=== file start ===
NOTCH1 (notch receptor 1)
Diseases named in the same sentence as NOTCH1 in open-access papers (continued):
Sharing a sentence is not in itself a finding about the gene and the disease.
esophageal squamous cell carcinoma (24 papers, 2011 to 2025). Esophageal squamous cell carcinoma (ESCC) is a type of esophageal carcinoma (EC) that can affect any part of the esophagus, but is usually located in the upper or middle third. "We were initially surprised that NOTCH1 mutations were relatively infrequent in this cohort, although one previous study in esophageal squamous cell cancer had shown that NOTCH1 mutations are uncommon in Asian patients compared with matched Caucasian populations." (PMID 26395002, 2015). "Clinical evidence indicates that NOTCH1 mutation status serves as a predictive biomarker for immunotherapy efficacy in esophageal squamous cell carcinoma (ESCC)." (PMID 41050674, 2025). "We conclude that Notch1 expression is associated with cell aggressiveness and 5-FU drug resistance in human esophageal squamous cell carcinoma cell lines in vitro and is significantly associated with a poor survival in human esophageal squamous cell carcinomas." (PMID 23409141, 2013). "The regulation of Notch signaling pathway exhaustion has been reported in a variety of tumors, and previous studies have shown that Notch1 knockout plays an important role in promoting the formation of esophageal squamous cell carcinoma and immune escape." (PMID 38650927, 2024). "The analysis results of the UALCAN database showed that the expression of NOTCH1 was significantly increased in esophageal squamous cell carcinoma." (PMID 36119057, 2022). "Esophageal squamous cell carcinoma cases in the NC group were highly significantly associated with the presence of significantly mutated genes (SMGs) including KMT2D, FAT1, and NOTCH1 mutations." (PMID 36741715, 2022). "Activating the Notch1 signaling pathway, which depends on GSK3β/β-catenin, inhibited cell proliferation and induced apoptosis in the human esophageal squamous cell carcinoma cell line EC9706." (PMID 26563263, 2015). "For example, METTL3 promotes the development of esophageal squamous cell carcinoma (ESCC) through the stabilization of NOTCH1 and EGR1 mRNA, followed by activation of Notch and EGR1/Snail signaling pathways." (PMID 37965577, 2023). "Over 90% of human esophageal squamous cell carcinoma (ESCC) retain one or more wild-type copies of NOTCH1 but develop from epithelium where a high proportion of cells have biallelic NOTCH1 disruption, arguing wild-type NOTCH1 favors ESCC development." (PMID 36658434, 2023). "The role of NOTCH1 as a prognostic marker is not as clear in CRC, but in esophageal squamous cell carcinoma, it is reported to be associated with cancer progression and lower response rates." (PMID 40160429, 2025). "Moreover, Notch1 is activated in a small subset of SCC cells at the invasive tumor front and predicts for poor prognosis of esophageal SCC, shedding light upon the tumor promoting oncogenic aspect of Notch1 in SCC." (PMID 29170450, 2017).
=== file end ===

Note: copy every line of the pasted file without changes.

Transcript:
NOTCH1 (notch receptor 1)
Diseases named in the same sentence as NOTCH1 in open-access papers (continued):
Sharing a sentence is not in itself a finding about the gene and the disease.
esophageal squamous cell carcinoma (24 papers, 2011 to 2025). Esophageal squamous cell carcinoma (ESCC) is a type of esophageal carcinoma (EC) that can affect any part of the esophagus, but is usually located in the upper or middle third. "We were initially surprised that NOTCH1 mutations were relatively infrequent in this cohort, although one previous study in esophageal squamous cell cancer had shown that NOTCH1 mutations are uncommon in Asian patients compared with matched Caucasian populations." (PMID 26395002, 2015). "Clinical evidence indicates that NOTCH1 mutation status serves as a predictive biomarker for immunotherapy efficacy in esophageal squamous cell carcinoma (ESCC)." (PMID 41050674, 2025). "We conclude that Notch1 expression is associated with cell aggressiveness and 5-FU drug resistance in human esophageal squamous cell carcinoma cell lines in vitro and is significantly associated with a poor survival in human esophageal squamous cell carcinomas." (PMID 23409141, 2013). "The regulation of Notch signaling pathway exhaustion has been reported in a variety of tumors, and previous studies have shown that Notch1 knockout plays an important role in promoting the formation of esophageal squamous cell carcinoma and immune escape." (PMID 38650927, 2024). "The analysis results of the UALCAN database showed that the expression of NOTCH1 was significantly increased in esophageal squamous cell carcinoma." (PMID 36119057, 2022). "Esophageal squamous cell carcinoma cases in the NC group were highly significantly associated with the presence of significantly mutated genes (SMGs) including KMT2D, FAT1, and NOTCH1 mutations." (PMID 36741715, 2022). "Activating the Notch1 signaling pathway, which depends on GSK3β/β-catenin, inhibited cell proliferation and induced apoptosis in the human esophageal squamous cell carcinoma cell line EC9706." (PMID 26563263, 2015). "For example, METTL3 promotes the development of esophageal squamous cell carcinoma (ESCC) through the stabilization of NOTCH1 and EGR1 mRNA, followed by activation of Notch and EGR1/Snail signaling pathways." (PMID 37965577, 2023). "Over 90% of human esophageal squamous cell carcinoma (ESCC) retain one or more wild-type copies of NOTCH1 but develop from epithelium where a high proportion of cells have biallelic NOTCH1 disruption, arguing wild-type NOTCH1 favors ESCC development." (PMID 36658434, 2023). "The role of NOTCH1 as a prognostic marker is not as clear in CRC, but in esophageal squamous cell carcinoma, it is reported to be associated with cancer progression and lower response rates." (PMID 40160429, 2025). "Moreover, Notch1 is activated in a small subset of SCC cells at the invasive tumor front and predicts for poor prognosis of esophageal SCC, shedding light upon the tumor promoting oncogenic aspect of Notch1 in SCC." (PMID 29170450, 2017).